Here are some questions to consider before buying a GPS
Buying a GPS is a bit like purchasing a car: there are SO many considerations! Am I best suited with a bubble car just for shopping, or a people mover that will fit the kids’ friends, or a 4WD to tow the caravan? When purchasing a GPS, the first question you should ask yourself is the same as when buying a vehicle: “What do I intend to use it for?” Do you primarily want a GPS to backup paper maps, or as a major navigational tool? One user or several?
Generally, you get what you pay for. More GPS features = more cost; greater position accuracy = greater cost; larger screen = larger cost; better maps = yep, higher cost. If you want a device that will connect you with emergency services in a crisis, you’ll pay more and a subscription to a satellite service is also required. If a walking club wants to purchase GPS’s for walk leaders to borrow, then cost and ease of use will be important considerations.
This series of questions is a good place to start:
Do I need a GPS at all?
If you only want to confirm your location, a good navigation app on a smartphone will do what you want.
Is a smartphone or a handheld GPS better for navigating in difficult conditions (e.g. dense canopy; bad weather)?
A high-quality GPS with good maps will trump a good smartphone app with good downloaded maps. A smartphone is made to be a smartphone; a GPS is made to be a rugged outdoors navigation device.
Personally, I get the best of both worlds and carry both devices, as well as a paper map and compass.
I do want a GPS, but how do I research which features I really need?
There is an excellent, detailed article referenced in the Bushwalking Manual: Beginners guide to choosing a GPS device. It is written by the Ordnance Survey of Great Britain and explains all the various features of a GPS in detail. As it’s designed for the British market, there are a few minor differences to the devices available in Australia.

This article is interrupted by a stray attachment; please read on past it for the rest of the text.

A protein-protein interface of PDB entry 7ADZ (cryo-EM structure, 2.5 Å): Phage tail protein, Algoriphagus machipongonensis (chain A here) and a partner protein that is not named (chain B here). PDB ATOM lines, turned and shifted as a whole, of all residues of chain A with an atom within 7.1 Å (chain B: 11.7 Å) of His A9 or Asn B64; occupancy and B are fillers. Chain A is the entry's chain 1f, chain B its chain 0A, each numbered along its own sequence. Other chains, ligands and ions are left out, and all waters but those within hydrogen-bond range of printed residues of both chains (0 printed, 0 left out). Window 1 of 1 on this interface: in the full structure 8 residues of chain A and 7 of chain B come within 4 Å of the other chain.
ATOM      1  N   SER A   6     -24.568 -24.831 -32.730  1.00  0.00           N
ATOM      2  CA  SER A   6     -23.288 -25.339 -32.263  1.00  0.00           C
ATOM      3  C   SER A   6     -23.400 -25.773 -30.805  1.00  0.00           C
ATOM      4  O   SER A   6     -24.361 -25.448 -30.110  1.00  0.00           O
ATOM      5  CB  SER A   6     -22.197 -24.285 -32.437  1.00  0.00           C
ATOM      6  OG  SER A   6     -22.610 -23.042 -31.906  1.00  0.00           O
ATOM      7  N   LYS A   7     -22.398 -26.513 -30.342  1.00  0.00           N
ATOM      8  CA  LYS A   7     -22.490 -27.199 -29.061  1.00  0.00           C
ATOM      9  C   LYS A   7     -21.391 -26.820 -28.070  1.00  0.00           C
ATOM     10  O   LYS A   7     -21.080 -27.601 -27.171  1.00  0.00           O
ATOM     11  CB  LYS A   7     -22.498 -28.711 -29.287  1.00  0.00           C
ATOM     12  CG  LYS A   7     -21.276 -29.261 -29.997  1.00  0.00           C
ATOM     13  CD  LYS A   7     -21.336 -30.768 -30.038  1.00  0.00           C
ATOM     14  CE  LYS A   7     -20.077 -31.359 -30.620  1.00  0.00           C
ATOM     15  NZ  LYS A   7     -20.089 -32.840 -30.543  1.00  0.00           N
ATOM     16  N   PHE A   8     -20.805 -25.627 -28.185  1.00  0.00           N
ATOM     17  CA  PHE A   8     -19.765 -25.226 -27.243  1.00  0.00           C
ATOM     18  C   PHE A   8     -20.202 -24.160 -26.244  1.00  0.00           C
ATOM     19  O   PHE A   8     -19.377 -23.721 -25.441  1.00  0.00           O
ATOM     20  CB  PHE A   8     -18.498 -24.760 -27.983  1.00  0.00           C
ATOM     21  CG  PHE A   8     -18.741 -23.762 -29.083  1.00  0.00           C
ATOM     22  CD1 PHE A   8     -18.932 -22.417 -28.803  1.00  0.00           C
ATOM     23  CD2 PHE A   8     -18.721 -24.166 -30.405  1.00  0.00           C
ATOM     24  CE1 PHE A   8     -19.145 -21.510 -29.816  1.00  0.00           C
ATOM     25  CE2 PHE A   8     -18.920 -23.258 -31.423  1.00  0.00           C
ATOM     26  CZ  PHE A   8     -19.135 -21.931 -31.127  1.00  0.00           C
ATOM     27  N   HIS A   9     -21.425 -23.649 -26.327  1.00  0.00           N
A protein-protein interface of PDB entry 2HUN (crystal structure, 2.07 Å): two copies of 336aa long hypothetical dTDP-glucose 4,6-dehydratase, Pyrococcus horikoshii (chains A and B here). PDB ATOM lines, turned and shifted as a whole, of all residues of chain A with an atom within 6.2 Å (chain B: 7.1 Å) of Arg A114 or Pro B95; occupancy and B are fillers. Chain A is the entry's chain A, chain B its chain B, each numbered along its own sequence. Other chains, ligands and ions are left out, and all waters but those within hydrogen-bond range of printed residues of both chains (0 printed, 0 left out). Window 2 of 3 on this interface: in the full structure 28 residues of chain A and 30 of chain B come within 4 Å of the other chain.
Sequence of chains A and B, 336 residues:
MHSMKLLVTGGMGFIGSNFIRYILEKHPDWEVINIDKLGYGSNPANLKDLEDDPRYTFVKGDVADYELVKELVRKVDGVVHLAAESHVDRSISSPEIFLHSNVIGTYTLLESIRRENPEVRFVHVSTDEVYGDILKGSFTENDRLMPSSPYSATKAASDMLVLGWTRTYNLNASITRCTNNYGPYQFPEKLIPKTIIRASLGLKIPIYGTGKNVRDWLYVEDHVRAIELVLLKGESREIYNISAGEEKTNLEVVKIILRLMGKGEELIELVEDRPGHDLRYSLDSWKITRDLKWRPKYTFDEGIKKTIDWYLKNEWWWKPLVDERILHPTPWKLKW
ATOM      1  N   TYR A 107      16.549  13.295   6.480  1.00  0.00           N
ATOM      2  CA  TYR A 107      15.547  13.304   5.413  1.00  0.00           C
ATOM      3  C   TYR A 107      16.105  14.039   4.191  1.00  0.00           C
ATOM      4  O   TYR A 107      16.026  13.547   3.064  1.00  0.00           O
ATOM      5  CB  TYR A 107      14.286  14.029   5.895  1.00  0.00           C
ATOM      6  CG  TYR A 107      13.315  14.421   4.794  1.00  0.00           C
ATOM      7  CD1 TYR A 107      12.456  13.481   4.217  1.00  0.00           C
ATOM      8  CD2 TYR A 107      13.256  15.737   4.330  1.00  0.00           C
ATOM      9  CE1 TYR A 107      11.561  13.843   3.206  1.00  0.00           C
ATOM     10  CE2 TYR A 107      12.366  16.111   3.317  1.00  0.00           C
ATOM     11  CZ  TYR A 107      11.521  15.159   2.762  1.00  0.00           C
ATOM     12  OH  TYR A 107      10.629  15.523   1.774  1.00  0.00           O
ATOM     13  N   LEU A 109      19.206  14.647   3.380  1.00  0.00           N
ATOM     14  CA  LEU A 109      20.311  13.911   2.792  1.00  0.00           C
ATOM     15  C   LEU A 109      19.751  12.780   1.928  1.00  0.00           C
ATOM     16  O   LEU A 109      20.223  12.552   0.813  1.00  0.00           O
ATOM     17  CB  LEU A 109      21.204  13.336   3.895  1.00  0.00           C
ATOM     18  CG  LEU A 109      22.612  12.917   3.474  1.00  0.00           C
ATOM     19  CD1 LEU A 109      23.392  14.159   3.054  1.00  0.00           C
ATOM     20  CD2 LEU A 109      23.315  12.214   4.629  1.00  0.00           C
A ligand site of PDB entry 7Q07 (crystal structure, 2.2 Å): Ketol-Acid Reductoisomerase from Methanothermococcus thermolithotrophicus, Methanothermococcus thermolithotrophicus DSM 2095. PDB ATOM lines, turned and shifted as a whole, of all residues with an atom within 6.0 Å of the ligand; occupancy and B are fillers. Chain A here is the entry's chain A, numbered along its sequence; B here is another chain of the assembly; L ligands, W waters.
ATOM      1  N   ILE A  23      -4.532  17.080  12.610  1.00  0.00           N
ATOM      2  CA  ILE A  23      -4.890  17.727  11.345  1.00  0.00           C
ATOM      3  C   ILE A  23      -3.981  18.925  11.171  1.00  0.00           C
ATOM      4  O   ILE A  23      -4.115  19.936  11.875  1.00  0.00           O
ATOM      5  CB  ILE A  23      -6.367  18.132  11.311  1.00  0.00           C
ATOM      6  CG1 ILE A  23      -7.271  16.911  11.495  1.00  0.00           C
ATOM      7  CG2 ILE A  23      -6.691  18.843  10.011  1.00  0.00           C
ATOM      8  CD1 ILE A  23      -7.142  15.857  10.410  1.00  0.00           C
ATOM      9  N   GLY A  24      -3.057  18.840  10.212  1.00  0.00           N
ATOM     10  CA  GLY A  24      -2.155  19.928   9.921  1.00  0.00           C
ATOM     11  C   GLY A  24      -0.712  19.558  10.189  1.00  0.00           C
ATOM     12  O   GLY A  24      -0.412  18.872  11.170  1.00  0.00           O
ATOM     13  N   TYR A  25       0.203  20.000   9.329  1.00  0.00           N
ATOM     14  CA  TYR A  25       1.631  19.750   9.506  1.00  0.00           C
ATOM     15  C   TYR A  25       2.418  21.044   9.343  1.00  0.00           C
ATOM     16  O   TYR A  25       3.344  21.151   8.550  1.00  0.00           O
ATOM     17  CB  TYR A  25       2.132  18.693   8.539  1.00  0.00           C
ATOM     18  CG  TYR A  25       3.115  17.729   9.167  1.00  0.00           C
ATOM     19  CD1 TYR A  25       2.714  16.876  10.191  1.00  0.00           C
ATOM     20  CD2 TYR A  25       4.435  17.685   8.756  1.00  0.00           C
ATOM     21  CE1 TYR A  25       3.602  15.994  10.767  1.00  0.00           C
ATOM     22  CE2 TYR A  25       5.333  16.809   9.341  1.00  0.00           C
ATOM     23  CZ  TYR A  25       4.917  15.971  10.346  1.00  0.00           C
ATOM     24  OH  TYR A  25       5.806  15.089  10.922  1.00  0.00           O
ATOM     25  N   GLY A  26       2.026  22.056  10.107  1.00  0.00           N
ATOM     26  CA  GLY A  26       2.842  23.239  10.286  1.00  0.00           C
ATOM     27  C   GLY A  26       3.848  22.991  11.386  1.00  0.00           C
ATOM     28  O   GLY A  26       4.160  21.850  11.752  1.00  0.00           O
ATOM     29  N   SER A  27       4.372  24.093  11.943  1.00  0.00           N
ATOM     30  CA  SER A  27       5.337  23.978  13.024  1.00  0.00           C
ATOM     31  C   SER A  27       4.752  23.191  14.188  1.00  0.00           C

What GPS brands and models are available in Australia?
Garmin is really the only brand relevant to bushwalkers, as Magellan devices now seem to be off the market. Garmin has numerous options: you can compare all the models and their features on the Garmin Australia website. There’s also a recent, good review on GearLab.
So many models! How do I choose?
We are back to our very first question: “What do I intend to use this GPS for?” What features are essential to you? Who will use it? If you only need a GPS to check your position occasionally, then a Garmin eTrex 10 (about $120 at Anaconda) would be fine. At the other end of the scale, if you want a full-featured GPS to plot routes, track your walk, with a detailed mapset and which can communicate in emergencies, then a Garmin GPSMAP 66i ($729 at Johnny Appleseed GPS) may be what you want. There are lots of models in between.
I’ve heard that GPS maps are poor. Is that true?
All GPS units come with base maps. These are not very helpful to the bushwalker who likes detailed topographical maps. Garmin offers three different mapsets for Australia: ‘TOPO’, ‘TOPO Light and ‘TopoActive’. The ‘TOPO’ version is equivalent to maps of about 1:24,000 scale ($199); the ‘TOPO Light’ version, at half the price, is equivalent to maps of about 1:100,000 scale. Of these two, the ‘TOPO’ version is preferable. Some GPS models come with pre-loaded ‘TopoActive’ maps which are based on OpenStreetMap data; currently, ‘TopoActive’ maps are not available to be purchased separately. ‘TOPO’ and ‘TOPO Light’ mapsets can be purchased and added later, but it’s always cheaper to purchase your GPS with your preferred maps pre-loaded. It’s useful to note that good, free maps – also based on OpenStreetMap data – are available from the third-party site OpenTopoMap for Garmin. These maps are updated regularly and an optional contour layer is also available. Installation instructions are provided on the website.
Who can I talk to about purchasing a GPS?
Chat with a walker who regularly uses a GPS on bushwalks. The sales staff in large outdoor stores seldom know enough about these devices; you may do better at a specialist outdoor store like Bogong or The Wilderness Shop. The staff at specialist GPS stores like Johnny Appleseed GPS are usually friendly and extremely knowledgeable.
OK, I have chosen the features, mapset and model that’s best for me/my club: where can I purchase?
if you know exactly what you want, shop around. There are plenty of discounts available. Some outdoors stores, including GPS specialists, will price-match.
Thanks to Ian Mair of Melbourne Bushwalkers for the info on free OpenTopo maps.
Written by Andrew Robinson (September 2021)